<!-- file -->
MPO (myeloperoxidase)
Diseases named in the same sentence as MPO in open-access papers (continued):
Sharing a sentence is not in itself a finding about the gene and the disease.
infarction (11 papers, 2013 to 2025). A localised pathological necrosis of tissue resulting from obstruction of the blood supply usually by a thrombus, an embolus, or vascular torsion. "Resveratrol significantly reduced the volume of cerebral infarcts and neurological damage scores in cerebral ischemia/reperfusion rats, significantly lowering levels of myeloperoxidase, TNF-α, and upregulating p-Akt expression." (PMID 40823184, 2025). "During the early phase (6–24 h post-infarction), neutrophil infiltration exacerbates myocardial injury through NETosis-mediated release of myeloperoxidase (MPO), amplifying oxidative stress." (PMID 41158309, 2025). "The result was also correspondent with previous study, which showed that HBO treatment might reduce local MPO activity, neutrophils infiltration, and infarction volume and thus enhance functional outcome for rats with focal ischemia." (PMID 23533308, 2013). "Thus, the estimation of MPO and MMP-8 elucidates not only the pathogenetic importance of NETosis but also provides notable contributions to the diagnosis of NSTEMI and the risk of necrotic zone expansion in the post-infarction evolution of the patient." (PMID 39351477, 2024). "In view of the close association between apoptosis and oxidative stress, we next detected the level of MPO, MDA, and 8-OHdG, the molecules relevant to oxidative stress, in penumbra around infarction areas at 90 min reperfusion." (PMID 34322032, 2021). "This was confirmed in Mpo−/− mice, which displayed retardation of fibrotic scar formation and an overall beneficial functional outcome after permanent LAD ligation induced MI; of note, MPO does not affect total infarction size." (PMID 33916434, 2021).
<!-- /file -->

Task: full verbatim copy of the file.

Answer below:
MPO (myeloperoxidase)
Diseases named in the same sentence as MPO in open-access papers (continued):
Sharing a sentence is not in itself a finding about the gene and the disease.
infarction (11 papers, 2013 to 2025). A localised pathological necrosis of tissue resulting from obstruction of the blood supply usually by a thrombus, an embolus, or vascular torsion. "Resveratrol significantly reduced the volume of cerebral infarcts and neurological damage scores in cerebral ischemia/reperfusion rats, significantly lowering levels of myeloperoxidase, TNF-α, and upregulating p-Akt expression." (PMID 40823184, 2025). "During the early phase (6–24 h post-infarction), neutrophil infiltration exacerbates myocardial injury through NETosis-mediated release of myeloperoxidase (MPO), amplifying oxidative stress." (PMID 41158309, 2025). "The result was also correspondent with previous study, which showed that HBO treatment might reduce local MPO activity, neutrophils infiltration, and infarction volume and thus enhance functional outcome for rats with focal ischemia." (PMID 23533308, 2013). "Thus, the estimation of MPO and MMP-8 elucidates not only the pathogenetic importance of NETosis but also provides notable contributions to the diagnosis of NSTEMI and the risk of necrotic zone expansion in the post-infarction evolution of the patient." (PMID 39351477, 2024). "In view of the close association between apoptosis and oxidative stress, we next detected the level of MPO, MDA, and 8-OHdG, the molecules relevant to oxidative stress, in penumbra around infarction areas at 90 min reperfusion." (PMID 34322032, 2021). "This was confirmed in Mpo−/− mice, which displayed retardation of fibrotic scar formation and an overall beneficial functional outcome after permanent LAD ligation induced MI; of note, MPO does not affect total infarction size." (PMID 33916434, 2021).